At Grade 9, Knowledge as Truth and IA: Teacher-Dominated Talk are still present as large hubs, but additional hubs have appeared: Procedural Talk, Procedural Knowledge Focus, Knowledge Communication Presentation and Knowledge Representation. The latter two hubs refer to how students present and communicate mathematical ideas (typically when asked by the teacher to present a problem solution on the white board in front of the classroom), and to how students represent mathematical ideas using different representational forms (typically abstract forms, rather than concrete or pictorial), respectively. Here, we find that while IA: Individual Seatwork and IS: Monitoring - Individual remain as prominent sink hubs for Grade 9, IS: Feedback to Individual Students has replaced CD: To Practice What Was Learnt in its role.

4.2 Motifs of teaching practices

The most common length-3 and length-4 motifs for Grade 5 and Grade 9 Mathematics are shown in Figure 7. A motif is said to be length-n if it consists of n 1 successive significant transitions, but is not followed by an n th transition that is statistically significant. Some of the length-4 motifs contain a length-3 stem that branches out into more than one statistically significant fourth transition.
Figure 7

Common lesson motifs. The most common motifs for both grades are listed here. For each grade, the first row lists the most common length-3 motifs that do not significantly extend to other variables and prevalence r gives the fraction of lessons in which the paths are present. The second and third rows present length-4 motifs. Motifs with broken arrows indicate the possible terminations of a common stem of three indicators. For these motifs we show r for each possible ending adjacent to the final node together with the total prevalence of all alternatives.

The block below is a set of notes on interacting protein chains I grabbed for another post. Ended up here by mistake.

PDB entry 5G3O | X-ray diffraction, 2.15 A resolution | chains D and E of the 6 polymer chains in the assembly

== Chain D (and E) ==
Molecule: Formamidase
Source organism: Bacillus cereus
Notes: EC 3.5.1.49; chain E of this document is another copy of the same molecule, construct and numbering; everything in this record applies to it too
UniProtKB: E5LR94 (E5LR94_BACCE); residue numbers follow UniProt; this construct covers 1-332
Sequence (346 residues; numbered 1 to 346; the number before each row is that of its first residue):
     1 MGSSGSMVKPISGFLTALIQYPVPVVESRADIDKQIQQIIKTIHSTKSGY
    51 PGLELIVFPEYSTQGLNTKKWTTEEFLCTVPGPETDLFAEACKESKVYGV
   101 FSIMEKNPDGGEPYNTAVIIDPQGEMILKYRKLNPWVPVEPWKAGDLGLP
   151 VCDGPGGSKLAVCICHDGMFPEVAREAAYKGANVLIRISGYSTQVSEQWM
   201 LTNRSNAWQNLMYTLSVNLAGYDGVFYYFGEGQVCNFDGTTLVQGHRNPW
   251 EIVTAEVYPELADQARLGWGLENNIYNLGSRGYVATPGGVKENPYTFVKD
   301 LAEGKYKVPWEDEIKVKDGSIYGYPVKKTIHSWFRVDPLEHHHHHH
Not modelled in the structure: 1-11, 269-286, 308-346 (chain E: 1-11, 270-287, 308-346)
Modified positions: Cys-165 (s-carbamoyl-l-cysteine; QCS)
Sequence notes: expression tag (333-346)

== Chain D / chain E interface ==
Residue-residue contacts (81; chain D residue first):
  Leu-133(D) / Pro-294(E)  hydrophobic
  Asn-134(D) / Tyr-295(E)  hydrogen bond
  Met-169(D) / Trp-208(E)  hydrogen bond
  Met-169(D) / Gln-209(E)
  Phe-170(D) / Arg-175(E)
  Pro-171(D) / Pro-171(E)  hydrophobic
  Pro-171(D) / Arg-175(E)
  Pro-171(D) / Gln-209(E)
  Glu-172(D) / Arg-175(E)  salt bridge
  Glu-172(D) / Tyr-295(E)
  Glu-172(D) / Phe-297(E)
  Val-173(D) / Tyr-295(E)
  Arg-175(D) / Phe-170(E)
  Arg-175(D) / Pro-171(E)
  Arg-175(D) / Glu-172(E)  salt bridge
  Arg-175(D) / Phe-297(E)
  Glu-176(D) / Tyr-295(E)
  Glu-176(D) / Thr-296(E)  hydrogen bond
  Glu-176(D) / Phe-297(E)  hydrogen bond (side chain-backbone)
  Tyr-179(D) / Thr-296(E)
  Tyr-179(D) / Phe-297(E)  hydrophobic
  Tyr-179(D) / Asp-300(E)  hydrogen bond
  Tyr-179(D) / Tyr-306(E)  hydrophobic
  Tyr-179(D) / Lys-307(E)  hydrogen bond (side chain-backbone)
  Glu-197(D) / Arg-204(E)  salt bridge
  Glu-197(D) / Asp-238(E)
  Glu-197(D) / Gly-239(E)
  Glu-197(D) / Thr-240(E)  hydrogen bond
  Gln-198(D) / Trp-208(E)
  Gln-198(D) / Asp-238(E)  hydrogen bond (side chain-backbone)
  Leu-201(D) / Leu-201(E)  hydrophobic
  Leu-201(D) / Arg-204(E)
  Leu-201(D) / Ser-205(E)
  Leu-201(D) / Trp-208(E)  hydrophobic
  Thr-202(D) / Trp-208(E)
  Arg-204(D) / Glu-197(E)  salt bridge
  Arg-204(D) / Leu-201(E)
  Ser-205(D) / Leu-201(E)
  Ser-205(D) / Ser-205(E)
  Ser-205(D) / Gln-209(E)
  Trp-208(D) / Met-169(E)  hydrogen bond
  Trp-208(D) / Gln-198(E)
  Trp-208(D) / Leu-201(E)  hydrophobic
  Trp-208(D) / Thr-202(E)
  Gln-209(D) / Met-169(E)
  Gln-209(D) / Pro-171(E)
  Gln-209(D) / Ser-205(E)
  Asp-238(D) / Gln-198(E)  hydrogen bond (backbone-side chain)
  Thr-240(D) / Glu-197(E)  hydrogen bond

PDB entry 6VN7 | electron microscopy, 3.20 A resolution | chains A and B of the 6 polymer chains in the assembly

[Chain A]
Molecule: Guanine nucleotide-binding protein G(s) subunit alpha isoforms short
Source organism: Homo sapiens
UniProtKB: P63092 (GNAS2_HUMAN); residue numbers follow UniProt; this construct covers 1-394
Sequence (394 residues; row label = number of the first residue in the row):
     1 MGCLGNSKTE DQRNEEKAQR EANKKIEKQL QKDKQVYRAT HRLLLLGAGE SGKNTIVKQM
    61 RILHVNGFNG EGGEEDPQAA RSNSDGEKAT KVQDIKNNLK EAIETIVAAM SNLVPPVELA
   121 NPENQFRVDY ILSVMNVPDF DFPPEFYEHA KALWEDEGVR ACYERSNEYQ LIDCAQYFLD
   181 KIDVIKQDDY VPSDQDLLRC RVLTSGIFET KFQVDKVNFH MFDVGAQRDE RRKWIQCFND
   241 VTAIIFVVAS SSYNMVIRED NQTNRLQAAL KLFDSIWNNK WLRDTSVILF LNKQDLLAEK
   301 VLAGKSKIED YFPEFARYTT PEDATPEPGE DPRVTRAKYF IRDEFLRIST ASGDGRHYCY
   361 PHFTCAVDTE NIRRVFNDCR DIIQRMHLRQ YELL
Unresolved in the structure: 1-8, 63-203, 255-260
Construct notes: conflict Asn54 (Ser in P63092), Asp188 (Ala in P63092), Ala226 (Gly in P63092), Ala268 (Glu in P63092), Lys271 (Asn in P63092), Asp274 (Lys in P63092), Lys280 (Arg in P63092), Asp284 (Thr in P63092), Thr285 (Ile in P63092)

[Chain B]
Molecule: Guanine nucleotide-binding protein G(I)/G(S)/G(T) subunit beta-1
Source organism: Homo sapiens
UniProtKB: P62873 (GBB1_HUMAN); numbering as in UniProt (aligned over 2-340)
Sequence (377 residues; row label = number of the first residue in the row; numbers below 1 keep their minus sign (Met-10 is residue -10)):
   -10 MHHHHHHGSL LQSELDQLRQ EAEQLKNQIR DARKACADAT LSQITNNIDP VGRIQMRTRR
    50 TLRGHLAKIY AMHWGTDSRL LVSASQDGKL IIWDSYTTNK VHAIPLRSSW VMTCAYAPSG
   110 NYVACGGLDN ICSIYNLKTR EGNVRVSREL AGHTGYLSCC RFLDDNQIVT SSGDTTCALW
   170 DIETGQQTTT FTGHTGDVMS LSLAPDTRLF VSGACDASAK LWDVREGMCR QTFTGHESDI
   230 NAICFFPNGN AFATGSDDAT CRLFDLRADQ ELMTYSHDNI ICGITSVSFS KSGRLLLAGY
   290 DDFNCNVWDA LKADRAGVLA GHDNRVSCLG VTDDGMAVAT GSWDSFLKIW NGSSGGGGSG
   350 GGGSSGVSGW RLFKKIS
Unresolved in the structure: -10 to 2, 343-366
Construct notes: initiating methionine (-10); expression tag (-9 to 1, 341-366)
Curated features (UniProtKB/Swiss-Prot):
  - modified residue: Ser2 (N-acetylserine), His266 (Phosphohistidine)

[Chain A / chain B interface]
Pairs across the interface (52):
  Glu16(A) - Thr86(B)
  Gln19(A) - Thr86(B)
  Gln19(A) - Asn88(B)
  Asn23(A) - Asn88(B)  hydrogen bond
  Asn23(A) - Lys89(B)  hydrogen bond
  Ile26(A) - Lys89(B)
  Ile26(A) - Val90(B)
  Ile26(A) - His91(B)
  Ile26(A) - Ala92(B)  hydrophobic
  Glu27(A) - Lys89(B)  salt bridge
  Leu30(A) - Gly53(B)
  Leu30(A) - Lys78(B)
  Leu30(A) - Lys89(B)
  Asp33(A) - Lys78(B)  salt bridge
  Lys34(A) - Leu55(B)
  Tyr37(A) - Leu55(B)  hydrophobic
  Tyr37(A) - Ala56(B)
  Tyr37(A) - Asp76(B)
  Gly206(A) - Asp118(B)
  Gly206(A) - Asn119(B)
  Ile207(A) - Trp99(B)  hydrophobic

As we can see, Grade 5 motifs typically show a common ‘cycle’ of teaching: The teacher starts talking about content (IA: Teacher-Dominated Talk, Knowledge as Truth, Procedural Talk); next, students are often given individual practice work (IA: Individual Seatwork); then, the teacher provides some feedback (Comment/Remark), returns to lengthy talk (IA: Teacher-Dominated Talk, Exposition), or asks the whole class a closed question which typically has one correct answer (Teacher Closed Question: WC). Sometimes, the sequences carry on with more practice work (CD: To Practice What Was Learnt, IA: Individual Seatwork) as well as the teacher’s monitoring of the student learning (IS: Monitoring - Individual, IS: Formative Monitoring, IS: Supervisory Monitoring) or providing individual feedback (IS: Feedback to Individual Students, IA: Individual Talk to Student).

The Grade 9 motifs are largely similar to those in Grade 5, but with a greater focus on Procedural Knowledge Focus in the middle of the common motifs. Also, some Grade 9 lessons tend to end with the teacher providing a closing exposition (Teacher Exposition), lecture, and IRE (a form of talk where the teacher Initiates, the student Responds, and the teacher Evaluates) (Lecture, Lecture + IRE).